The impact of Xenopus laevis predation on aquatic ecosystems
Thorp, Corey James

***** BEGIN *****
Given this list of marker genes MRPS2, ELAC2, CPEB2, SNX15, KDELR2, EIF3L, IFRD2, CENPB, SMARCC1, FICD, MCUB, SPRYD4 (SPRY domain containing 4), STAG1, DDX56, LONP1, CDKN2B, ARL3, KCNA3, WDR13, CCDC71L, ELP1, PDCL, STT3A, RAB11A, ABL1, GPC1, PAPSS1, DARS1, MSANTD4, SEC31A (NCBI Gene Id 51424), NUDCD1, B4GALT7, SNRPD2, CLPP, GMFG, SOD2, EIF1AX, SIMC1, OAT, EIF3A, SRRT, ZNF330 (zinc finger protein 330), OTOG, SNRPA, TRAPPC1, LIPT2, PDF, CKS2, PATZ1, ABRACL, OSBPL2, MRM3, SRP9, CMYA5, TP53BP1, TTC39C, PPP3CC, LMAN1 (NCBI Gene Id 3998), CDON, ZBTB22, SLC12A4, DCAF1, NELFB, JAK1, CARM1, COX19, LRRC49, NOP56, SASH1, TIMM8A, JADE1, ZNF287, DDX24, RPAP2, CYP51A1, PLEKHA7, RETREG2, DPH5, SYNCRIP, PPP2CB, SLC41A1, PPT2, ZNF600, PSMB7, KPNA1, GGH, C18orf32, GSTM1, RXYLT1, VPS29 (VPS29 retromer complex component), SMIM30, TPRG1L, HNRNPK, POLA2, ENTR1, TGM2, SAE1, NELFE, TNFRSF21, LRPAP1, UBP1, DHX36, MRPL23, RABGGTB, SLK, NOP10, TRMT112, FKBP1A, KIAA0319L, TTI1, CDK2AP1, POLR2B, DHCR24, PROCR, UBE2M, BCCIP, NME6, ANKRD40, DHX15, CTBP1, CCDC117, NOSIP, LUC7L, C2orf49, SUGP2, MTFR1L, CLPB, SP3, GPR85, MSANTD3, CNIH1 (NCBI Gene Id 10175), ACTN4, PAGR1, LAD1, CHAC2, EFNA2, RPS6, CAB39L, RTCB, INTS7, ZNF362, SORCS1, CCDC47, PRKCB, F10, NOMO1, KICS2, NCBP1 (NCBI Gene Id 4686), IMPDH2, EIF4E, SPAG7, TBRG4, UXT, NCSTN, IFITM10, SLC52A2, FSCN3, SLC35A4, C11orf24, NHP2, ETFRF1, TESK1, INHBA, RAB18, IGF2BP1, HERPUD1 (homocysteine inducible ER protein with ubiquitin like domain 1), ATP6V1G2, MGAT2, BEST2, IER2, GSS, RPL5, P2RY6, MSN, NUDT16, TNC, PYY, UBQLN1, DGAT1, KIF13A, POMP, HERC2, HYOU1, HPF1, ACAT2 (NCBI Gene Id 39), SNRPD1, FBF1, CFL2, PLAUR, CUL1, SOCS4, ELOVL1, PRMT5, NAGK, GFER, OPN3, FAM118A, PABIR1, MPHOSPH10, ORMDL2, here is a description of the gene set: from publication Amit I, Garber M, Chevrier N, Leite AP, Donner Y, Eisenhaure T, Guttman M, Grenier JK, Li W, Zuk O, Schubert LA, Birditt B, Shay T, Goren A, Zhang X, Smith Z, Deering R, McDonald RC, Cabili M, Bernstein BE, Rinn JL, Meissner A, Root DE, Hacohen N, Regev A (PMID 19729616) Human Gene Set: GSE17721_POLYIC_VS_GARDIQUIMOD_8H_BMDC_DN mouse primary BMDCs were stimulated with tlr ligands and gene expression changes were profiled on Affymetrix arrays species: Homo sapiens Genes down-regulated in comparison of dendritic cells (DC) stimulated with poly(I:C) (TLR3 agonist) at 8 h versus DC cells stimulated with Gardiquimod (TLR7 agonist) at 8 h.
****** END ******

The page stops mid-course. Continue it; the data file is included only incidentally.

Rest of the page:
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Predator-prey interactions are dynamic and the ability to predict their impact on prey species has become an important aspect in ecology. One method to predict the impact of a predator species on a prey population is by analysing the predatorâs functional response. However, predators are not all functionally similar and may differ intraspecifically. Predators are also not limited to prey from other species as they can cannibalise vulnerable individuals within their own population. The African clawed frog (Xenopus laevis) is a predator with a broad diet, known to consume multiple prey species, including its congeners. They are notorious cannibals with populations consisting of different sized conspecifics. They occur in sympatry with several congeners including the endangered X. gilli which are thought to be under threat through competition, hybridisation and predation from X. laevis. In this study, I investigated the role of predator size on the functional response of X. laevis predators using mosquito larvae (Culex pipiens) as a common prey. I also investigated the threat of X. laevis predation on X. gilli using choice and no-choice experiments to evaluate the relative vulnerability of X. laevis and X. gilli larvae to X. laevis predation. For the functional response experiments, predators were classified by size into small (15-30mm snout-vent length), medium (50-60mm) and large (105-120mm) size classes. Predator-prey interactions were filmed in order to compare handling time and attack rate to the functional response model. In the choice and no-choice experiments, both X. laevis and X. gilli larvae species were collectively and separately exposed to treatments with the presence or absence of a predator. Results showed that the functional response of X. laevis predators change with size: small predators were found to have a Type II response, while medium and large predators had a Type III response. Both functional response and behavioural data showed an inversely proportional relationship between predator attack rate and predator size. Small and medium predators had the highest and lowest handling time, respectively. That the functional response was found to change with the size of predator suggests that predators with overlapping cohorts may have a dynamic impact on prey populations. Therefore, predicting a predatorâs impact from the functional response of a single size-matched predator experiment may be a misrepresentation of the predatorâs potential impact on a prey population. Results from the choice and no-choice experiments showed that large X. gilli showed a significantly higher vulnerability to X. laevis predation compared to small X. laevis. Large and small X. laevis larvae, and same size X. gilli and X. laevis larvae showed no significant differences in relative vulnerability. Behaviour may be a factor in contributing to large X. gilli larvaeâs vulnerability to X. leavis predation, and this will likely have negative implications for the population structure of the endangered X. gilli.